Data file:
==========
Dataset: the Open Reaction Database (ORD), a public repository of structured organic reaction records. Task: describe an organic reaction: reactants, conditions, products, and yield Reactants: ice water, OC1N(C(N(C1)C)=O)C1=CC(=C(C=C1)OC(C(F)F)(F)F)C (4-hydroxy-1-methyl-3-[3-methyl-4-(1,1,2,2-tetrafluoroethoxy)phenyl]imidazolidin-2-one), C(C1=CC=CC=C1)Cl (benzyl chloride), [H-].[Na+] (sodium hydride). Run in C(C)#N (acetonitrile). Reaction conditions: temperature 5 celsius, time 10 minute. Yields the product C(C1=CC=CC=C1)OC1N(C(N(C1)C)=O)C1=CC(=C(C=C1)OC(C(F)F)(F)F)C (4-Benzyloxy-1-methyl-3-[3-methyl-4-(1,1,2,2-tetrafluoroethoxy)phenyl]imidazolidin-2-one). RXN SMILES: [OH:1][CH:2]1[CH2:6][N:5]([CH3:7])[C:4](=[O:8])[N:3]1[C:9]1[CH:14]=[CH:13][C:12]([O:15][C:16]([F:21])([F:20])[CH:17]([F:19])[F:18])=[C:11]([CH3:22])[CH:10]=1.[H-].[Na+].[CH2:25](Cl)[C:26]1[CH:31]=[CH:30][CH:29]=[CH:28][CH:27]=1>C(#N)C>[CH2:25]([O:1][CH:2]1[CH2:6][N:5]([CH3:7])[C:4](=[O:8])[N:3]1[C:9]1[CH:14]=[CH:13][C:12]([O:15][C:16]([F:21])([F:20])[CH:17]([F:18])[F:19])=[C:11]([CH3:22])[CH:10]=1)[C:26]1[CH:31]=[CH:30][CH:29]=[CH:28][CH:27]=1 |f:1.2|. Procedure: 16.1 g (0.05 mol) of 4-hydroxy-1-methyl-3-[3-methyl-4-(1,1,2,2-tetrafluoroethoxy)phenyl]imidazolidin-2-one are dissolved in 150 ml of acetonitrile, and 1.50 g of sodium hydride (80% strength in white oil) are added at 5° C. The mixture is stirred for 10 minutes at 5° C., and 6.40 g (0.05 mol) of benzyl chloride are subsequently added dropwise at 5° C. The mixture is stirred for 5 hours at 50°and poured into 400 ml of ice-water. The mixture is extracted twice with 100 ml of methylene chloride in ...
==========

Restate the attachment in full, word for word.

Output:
Dataset: the Open Reaction Database (ORD), a public repository of structured organic reaction records. Task: describe an organic reaction: reactants, conditions, products, and yield Reactants: ice water, OC1N(C(N(C1)C)=O)C1=CC(=C(C=C1)OC(C(F)F)(F)F)C (4-hydroxy-1-methyl-3-[3-methyl-4-(1,1,2,2-tetrafluoroethoxy)phenyl]imidazolidin-2-one), C(C1=CC=CC=C1)Cl (benzyl chloride), [H-].[Na+] (sodium hydride). Run in C(C)#N (acetonitrile). Reaction conditions: temperature 5 celsius, time 10 minute. Yields the product C(C1=CC=CC=C1)OC1N(C(N(C1)C)=O)C1=CC(=C(C=C1)OC(C(F)F)(F)F)C (4-Benzyloxy-1-methyl-3-[3-methyl-4-(1,1,2,2-tetrafluoroethoxy)phenyl]imidazolidin-2-one). RXN SMILES: [OH:1][CH:2]1[CH2:6][N:5]([CH3:7])[C:4](=[O:8])[N:3]1[C:9]1[CH:14]=[CH:13][C:12]([O:15][C:16]([F:21])([F:20])[CH:17]([F:19])[F:18])=[C:11]([CH3:22])[CH:10]=1.[H-].[Na+].[CH2:25](Cl)[C:26]1[CH:31]=[CH:30][CH:29]=[CH:28][CH:27]=1>C(#N)C>[CH2:25]([O:1][CH:2]1[CH2:6][N:5]([CH3:7])[C:4](=[O:8])[N:3]1[C:9]1[CH:14]=[CH:13][C:12]([O:15][C:16]([F:21])([F:20])[CH:17]([F:18])[F:19])=[C:11]([CH3:22])[CH:10]=1)[C:26]1[CH:31]=[CH:30][CH:29]=[CH:28][CH:27]=1 |f:1.2|. Procedure: 16.1 g (0.05 mol) of 4-hydroxy-1-methyl-3-[3-methyl-4-(1,1,2,2-tetrafluoroethoxy)phenyl]imidazolidin-2-one are dissolved in 150 ml of acetonitrile, and 1.50 g of sodium hydride (80% strength in white oil) are added at 5° C. The mixture is stirred for 10 minutes at 5° C., and 6.40 g (0.05 mol) of benzyl chloride are subsequently added dropwise at 5° C. The mixture is stirred for 5 hours at 50°and poured into 400 ml of ice-water. The mixture is extracted twice with 100 ml of methylene chloride in ...